Sunday, 27 July 2008

George Dyson: Three Rhapsodies

One of the great losses to English music is George Dyson's tone poem 'Siena'. Unfortunately, it is unlikely to turn up, as it is believed to have been destroyed by the composer after its first performance. This is unfortunate as it removes one of the reference points for any consideration of his Three Rhapsodies for string quartet’
Let me explain: George Dyson, like so many English composers, studied at the Royal College of Music. He was of the same generation as John Ireland, Frank Bridge and Rutland Boughton. Dyson won the Mendelssohn Travelling Scholarship in 1905 and proposed to go to Leipzig to study German music and no doubt come under the influence of the shade of Wagner. One of his tutors was the Charles Villiers Stanford - well known for speaking his mind. Stanford tried to dissuade the young composer from his German trip. He is reputed to have said to Dyson, "Go to Italy, me bhoy, and sit in the sun."
And ‘go to Italy’ is just what the young composer did. He travelled to Rome and then to Florence and literally soaked up the 'southern' atmosphere. The outcome of this sabbatical was two works - the Three Rhapsodies and the tone poem Siena' The tone poem was later performed under Nikisch, however it received a bad press from the great music critic, Ernest Newman: it has never been heard since.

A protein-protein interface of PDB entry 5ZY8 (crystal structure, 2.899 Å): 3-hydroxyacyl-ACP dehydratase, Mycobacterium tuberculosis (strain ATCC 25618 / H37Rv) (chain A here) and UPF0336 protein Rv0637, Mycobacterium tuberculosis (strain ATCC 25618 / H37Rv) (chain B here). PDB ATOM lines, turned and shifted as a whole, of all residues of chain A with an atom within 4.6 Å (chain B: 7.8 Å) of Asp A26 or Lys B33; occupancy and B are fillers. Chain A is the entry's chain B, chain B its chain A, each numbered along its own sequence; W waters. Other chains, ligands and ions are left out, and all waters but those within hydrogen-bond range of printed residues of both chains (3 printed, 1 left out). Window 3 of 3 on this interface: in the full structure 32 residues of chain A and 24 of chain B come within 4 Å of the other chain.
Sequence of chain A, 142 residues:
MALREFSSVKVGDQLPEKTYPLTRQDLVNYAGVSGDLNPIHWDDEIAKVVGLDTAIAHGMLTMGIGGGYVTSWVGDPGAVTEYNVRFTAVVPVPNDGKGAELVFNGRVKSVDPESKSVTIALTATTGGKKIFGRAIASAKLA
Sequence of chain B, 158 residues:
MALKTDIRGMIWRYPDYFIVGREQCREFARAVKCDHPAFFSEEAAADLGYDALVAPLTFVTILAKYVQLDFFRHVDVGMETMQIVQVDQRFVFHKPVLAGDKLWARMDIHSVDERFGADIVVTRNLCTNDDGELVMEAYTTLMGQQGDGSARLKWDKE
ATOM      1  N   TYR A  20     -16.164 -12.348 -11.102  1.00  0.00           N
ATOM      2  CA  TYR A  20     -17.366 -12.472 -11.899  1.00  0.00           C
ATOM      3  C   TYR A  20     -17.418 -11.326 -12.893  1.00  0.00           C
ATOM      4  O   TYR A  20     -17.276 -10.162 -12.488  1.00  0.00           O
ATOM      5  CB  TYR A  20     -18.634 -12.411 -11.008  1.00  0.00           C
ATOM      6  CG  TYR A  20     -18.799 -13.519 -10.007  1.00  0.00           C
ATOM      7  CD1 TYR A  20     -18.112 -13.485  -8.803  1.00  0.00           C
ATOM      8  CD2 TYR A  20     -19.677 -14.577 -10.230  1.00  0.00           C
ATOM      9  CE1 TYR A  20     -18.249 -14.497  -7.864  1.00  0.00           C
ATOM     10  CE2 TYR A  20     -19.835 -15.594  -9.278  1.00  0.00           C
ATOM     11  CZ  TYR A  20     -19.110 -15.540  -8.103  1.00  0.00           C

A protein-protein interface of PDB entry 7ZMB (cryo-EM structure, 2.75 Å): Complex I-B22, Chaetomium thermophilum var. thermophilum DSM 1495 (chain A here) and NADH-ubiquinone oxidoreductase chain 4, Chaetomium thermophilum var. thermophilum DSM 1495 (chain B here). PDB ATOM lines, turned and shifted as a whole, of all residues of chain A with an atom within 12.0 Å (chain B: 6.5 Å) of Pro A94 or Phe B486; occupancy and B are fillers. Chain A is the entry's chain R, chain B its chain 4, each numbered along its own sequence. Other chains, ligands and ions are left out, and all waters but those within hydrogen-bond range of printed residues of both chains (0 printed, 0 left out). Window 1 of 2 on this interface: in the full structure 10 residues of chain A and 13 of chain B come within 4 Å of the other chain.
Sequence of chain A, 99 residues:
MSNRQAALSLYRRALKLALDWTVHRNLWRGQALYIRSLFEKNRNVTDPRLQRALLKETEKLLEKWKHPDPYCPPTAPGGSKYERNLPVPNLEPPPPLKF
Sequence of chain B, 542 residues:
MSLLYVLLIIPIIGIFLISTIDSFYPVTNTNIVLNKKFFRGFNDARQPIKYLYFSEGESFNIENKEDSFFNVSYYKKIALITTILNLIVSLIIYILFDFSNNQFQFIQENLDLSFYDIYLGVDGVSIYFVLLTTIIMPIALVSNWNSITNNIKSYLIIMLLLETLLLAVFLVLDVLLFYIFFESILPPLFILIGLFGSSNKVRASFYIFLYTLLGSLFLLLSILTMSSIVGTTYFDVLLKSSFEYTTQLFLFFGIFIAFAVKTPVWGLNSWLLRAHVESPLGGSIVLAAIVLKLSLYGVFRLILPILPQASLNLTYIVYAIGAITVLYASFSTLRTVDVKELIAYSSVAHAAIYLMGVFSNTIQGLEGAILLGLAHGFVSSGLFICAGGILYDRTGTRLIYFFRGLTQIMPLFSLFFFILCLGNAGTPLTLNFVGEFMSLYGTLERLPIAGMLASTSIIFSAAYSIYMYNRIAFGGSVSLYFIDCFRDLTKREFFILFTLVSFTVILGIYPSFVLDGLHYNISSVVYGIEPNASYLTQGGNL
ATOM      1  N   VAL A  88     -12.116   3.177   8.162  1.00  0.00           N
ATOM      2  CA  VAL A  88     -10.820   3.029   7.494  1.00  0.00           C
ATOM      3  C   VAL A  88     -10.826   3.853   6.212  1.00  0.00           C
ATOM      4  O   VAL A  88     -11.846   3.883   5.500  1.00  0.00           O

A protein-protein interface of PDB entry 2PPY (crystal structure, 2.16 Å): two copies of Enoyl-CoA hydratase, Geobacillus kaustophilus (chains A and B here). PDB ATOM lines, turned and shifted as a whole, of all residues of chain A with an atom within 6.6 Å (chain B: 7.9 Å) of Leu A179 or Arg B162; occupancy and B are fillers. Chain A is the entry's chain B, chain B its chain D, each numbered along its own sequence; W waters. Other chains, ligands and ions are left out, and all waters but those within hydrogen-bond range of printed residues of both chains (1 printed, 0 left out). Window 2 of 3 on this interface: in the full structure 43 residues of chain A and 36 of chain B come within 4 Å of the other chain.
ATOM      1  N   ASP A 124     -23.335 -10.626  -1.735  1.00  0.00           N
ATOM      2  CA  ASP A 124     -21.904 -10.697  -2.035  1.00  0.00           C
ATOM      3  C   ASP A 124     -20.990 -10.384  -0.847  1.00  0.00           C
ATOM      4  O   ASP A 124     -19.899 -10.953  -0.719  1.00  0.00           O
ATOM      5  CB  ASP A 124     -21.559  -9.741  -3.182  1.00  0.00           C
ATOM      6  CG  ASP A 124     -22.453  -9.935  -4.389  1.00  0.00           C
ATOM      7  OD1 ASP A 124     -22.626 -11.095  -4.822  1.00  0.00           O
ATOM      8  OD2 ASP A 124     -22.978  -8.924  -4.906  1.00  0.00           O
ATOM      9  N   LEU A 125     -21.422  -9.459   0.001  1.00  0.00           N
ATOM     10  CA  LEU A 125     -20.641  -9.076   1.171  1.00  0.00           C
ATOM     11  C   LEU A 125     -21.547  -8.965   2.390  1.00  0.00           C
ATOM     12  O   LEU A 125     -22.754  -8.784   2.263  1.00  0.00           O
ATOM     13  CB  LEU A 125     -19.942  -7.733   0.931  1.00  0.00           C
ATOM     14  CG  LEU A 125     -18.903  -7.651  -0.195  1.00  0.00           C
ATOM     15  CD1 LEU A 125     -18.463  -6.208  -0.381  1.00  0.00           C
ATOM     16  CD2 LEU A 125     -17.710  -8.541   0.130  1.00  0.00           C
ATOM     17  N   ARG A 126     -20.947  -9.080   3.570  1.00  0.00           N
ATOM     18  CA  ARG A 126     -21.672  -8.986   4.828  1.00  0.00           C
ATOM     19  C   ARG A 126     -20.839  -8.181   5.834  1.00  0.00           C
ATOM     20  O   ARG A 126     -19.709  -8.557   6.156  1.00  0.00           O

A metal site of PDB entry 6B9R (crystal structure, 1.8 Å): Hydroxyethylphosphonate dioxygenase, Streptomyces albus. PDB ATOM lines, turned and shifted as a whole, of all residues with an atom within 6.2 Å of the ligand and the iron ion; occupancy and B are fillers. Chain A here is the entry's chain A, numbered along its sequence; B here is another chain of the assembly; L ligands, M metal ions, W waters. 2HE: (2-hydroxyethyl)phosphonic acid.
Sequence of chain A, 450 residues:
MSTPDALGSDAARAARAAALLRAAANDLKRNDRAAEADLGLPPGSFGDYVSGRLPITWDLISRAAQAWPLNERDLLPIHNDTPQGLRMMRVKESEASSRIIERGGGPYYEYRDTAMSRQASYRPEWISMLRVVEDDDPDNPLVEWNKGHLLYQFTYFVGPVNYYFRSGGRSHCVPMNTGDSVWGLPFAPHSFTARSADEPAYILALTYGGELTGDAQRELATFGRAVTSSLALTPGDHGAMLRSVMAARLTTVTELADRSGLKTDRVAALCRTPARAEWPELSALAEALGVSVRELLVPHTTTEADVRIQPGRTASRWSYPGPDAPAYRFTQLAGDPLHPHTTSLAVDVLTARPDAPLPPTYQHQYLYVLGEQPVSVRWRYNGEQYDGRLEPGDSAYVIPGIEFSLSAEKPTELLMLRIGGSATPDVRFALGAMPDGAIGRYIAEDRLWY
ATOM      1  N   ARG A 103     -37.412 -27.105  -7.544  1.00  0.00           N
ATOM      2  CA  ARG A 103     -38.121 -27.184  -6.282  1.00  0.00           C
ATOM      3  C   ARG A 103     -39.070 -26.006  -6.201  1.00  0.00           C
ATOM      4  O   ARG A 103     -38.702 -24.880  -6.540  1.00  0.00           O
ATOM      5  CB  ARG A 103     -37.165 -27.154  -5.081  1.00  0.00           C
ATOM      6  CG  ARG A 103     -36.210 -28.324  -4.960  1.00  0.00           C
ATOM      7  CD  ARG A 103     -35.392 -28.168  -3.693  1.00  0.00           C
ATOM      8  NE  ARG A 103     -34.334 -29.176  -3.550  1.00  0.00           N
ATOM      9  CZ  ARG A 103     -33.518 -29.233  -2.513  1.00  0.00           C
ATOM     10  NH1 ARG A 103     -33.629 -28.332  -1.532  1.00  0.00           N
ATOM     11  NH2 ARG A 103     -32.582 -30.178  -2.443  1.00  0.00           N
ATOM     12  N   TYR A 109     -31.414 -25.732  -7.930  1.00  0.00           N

George Dyson, of course, went on to great things. He was later to become better known as an administrator and educator. In recent years, however, there has been a re-discovery of much of his music. Always remaining popular in the organ loft and in 'quires and places where they sing,' Dyson's orchestral works and choral masterpieces have become available on CD in the last fifteen years. We are now in a position to judge this highly competent and imaginative composer.
The Rhapsodies are not only the earliest surviving work by Dyson; they are also his only surviving major essay in chamber music. They make a fine introduction to his secular music.
The composer’s sound world is not ‘classic’ English Pastoral- there are no cows and fences here. This piece is no evocation of the English countryside or even a lost generation's response to it. Furthermore, Dyson was immune to the folksong revival and he hardly notices the popularity of the ecclesiastical modes that so influenced Ralph Vaughan Williams. If any composer can be said to have influenced Dyson it was Richard Strauss. The critics of the tone poem Siena picked up on this influence and it is quite apparent to listeners to this chamber music. In spite of the fact that the title of this work implies three separate 'rhapsodies' the finished product is much more like a three-movement string quartet. There is a definite internal unity between each of the three movements. The piece lasts for more than half an hour so it is a substantial composition.
Each 'rhapsody' is prefaced by a quotation from Dante. Dyson's ability to handle string writing is well understood and is obvious these Rhapsodies; he was later to develop this facility in his Concerto da Camera and Concerto da Chiesa - both composed for string orchestra.
The music of these pieces are typically lyrical. Certainly, a breath of Mediterranean air blows through the pages of this score. There is no doubt that Dyson's study time in Italy was put to good use.

The Three Rhapsodies can be heard on Hyperion CDA66139. It is coupled with Herbert Howells String Quartet “In Gloucestershire”

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